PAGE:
Sloppy Drunk - Big Joe Williams and Houston Stackhouse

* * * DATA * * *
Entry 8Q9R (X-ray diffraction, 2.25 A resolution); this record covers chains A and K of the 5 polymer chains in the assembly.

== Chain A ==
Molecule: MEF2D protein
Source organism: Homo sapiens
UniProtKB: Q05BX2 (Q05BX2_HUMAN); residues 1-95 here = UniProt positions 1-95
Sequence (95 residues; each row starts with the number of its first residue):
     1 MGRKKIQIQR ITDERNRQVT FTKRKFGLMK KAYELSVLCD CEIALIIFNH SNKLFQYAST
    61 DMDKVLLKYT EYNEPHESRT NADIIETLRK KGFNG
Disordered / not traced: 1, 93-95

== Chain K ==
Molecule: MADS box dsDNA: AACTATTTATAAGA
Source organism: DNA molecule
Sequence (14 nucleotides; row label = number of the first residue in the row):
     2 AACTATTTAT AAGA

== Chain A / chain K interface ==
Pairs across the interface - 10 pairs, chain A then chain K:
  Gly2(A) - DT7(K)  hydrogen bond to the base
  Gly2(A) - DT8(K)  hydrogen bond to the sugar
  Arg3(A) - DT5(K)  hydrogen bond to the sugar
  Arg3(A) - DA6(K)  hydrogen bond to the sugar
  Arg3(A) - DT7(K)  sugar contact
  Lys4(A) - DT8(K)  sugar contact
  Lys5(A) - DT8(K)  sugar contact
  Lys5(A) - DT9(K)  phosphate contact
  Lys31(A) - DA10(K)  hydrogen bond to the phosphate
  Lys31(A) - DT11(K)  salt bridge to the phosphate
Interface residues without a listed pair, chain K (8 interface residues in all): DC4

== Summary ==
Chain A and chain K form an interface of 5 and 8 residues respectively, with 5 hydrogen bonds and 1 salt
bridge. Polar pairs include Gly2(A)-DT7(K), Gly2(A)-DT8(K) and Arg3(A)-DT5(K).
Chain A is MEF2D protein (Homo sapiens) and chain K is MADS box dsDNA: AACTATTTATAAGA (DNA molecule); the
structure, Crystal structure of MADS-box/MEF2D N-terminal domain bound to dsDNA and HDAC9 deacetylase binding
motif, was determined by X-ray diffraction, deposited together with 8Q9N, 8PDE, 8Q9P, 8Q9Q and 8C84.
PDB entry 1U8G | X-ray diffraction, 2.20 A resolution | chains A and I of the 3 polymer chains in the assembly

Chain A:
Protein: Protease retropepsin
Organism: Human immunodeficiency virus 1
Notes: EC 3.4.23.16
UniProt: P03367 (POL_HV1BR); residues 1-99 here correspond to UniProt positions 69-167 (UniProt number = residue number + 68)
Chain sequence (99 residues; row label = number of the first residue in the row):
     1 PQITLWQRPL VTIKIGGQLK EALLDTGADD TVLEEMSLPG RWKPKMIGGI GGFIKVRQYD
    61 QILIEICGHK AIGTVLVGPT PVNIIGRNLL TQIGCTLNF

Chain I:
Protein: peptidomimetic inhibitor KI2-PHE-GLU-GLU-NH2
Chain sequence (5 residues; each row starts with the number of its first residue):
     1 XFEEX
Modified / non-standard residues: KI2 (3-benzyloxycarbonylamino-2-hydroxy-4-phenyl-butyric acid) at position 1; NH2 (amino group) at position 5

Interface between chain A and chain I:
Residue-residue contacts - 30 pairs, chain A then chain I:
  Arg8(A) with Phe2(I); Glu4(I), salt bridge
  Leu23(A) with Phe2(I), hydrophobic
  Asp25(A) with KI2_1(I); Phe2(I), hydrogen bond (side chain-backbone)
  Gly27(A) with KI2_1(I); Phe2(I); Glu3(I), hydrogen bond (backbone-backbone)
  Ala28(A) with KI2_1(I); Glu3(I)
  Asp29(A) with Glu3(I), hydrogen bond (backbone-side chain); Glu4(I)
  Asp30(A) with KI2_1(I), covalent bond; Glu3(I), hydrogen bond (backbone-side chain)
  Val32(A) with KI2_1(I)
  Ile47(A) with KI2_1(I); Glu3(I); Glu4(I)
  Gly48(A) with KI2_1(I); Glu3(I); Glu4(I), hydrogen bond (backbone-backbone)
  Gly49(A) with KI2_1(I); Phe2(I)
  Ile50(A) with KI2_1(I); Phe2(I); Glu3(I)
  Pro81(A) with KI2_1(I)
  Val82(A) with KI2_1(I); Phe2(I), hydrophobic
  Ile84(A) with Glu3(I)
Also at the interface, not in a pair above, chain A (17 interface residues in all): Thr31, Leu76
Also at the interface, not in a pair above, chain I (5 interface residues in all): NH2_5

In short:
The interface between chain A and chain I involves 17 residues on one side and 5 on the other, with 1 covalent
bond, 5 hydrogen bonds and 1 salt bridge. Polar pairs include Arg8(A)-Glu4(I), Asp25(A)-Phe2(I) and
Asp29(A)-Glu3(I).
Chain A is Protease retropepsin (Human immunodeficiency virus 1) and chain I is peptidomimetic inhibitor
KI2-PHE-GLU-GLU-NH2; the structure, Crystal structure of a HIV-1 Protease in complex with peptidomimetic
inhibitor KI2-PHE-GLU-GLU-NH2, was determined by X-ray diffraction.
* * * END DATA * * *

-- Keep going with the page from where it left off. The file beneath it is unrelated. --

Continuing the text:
Joseph Lee Williams (October 16, 1903 – December 17, 1982), billed throughout his career as Big Joe Williams, was an American Delta blues guitarist, singer and songwriter, notable for the distinctive sound of his nine-string guitar. Performing over four decades, he recorded such songs as "Baby Please Don't Go", "Crawlin' King Snake" and "Peach Orchard Mama" for a variety of record labels, including Bluebird, Delmark, Okeh, Prestige and Vocalion. Williams was inducted into the Blues Hall of Fame on October 4, 1992. Blues historian Barry Lee Pearson (Sounds Good to Me: The Bluesman's Story, Virginia Piedmont Blues) attempted to document the gritty intensity of the Williams persona in this description: "When I saw him playing at Mike Bloomfield's "blues night" at the Fickle Pickle, Williams was playing an electric nine-string guitar through a small ramshackle amp with a pie plate nailed to it and a beer can dangling against that. When he played, everything rattled but Big Joe himself. The total effect of this incredible apparatus produced the most buzzing, sizzling, African-sounding music I have ever heard". Born in Crawford, Mississippi, Williams as a youth began wandering across the United States busking and playing stores, bars, alleys and work camps. In the early 1920s he worked in the Rabbit Foot Minstrels revue and recorded with the Birmingham Jug Band in 1930 for the Okeh label. In 1934, he was in St. Louis, where he met record producer Lester Melrose who signed him to Bluebird Records in 1935. He stayed with Bluebird for ten years, recording such blues hits as "Baby, Please Don't Go" (1935) and "Crawlin' King Snake" (1941), both songs later covered by many other performers. He also recorded with other blues singers, including Sonny Boy Williamson I, Robert Nighthawk and Peetie Wheatstraw. Williams remained a noted blues artist in the 1950s and 1960s, with his guitar style and vocals becoming popular with folk-blues fans. He recorded for the Trumpet, Delmark, Prestige and Vocalion labels, among others. He became a regular on the concert and coffeehouse circuits, touring Europe and Japan in the late 1960s and early 1970s and performing at major U.S. music festivals. Marc Miller described a 1965 performance in Greenwich Village: "Sandwiched in between the two sets, perhaps as an afterthought, was the bluesman Big Joe Williams (not to be confused with the jazz and rhythm and blues singer Joe Williams who sang with Count Basie). He looked terrible. He had a big bulbous aneuristic protrusion bulging out of his forehead. He was equipped with a beat up old acoustic guitar which I think had nine strings and sundry homemade attachments and a wire hanger contraption around his neck fashioned to hold a kazoo while keeping his hands free to play the guitar. Needless to say, he was a big letdown after the folk rockers. My date and I exchanged pained looks in empathy for what was being done this Delta blues man who was ruefully out of place. After three or four songs the unseen announcer came on the p. a. system and said, "Lets have a big hand for Big Joe Williams, ladies and gentlemen; thank you, Big Joe". But Big Joe wasn't finished. He hadn't given up on the audience, and he ignored the announcer. He continued his set and after each song the announcer came over the p. a. and tried to politely but firmly get Big Joe off the stage. Big Joe was having none of it, and he continued his set with his nine-string acoustic and his kazoo. Long about the sixth or seventh song he got into his groove and started to wail with raggedy slide guitar riffs, powerful voice, as well as intense percussion on the guitar and its various accoutrements. By the end of the set he had that audience of jaded '60s rockers on their feet cheering and applauding vociferously. Our initial pity for him was replaced by wondrous respect. He knew he had it in him to move that audience, and he knew that thousands of watts and hundreds of decibels do not change one iota the basic power of a song". Williams' guitar playing was in the Delta blues style, and yet was unique. He played driving rhythm and virtuosic lead lines simultaneously and sang over it all. He played with picks both on his thumb and index finger, plus his guitar was heavily modified. Williams added a rudimentary electric pick-up, whose wires coiled all over the top of his guitar. He also added three extra strings, creating unison pairs for the first, second and fourth strings. His guitar was usually tuned to Open G, like such: (D2 G2 D3D3 G3 B3B3 D4D4), with a capo placed on the second fret to set the tuning to the key of A. During the 1920s and 1930s, Williams had gradually added these extra strings in order to keep other guitar players from being able to play his guitar. In his later years, he would also occasionally use a 12-string guitar with all strings tuned in unison to Open G. Williams sometimes tuned a six-string guitar to an interesting modification of Open G. In this modified tuning, the bass D string (D2) was replaced with a .08 gauge string and tuned to G4. The resulting tuning was (G4 G2 D3 G3 B3 D4), with the G4 string being used as a melody string. This tuning was used exclusively for slide playing He died December 17, 1982 in Macon, Mississippi. Williams was buried in a private cemetery outside Crawford near the Lowndes County line. His headstone was primarily paid for by friends and partially funded by a collection taken up among musicians at Clifford Antone's nightclub in Austin, Texas, organized by California music writer Dan Forte, and erected through the Mt. Zion Memorial Fund on October 9, 1994. Harmonica virtuoso and one time touring companion of Williams, Charlie Musselwhite, delivered the eulogy at the unveiling. Williams' headstone epitaph, composed by Forte, proclaims him "King of the 9 String Guitar." Remaining funds raised for Williams' memorial were donated by the Mt. Zion Memorial Fund to the Delta Blues Museum in order to purchase the last nine-string guitar from Williams' sister Mary May. The guitar purchased by the Museum is actually a 12-string guitar that Williams used in his later days. The last nine-string (a 1950s Kay cutaway converted to Williams' nine-string specifications) is missing at this time. Williams' previous nine-string (converted from a 1944 Gibson L-7) is in the possession of Williams' road agent and fellow traveler, Blewett Thomas. One of Williams' nine-string guitars can be found under the counter of the Jazz Record Mart in Chicago, which is owned by Bob Koester, the founder of Delmark Records. Williams can be seen playing the nine-string guitar in American Folk-Blues Festival: The British Tours, 1963-1966, a 2007 DVD release. If you support live Blues acts, up and coming Blues talents and want to learn more about Blues news and Fathers of the Blues, ”LIKE” ---Bman’s Blues Report--- Facebook Page! I’m looking for great talent and trying to grow the audience for your favorite band!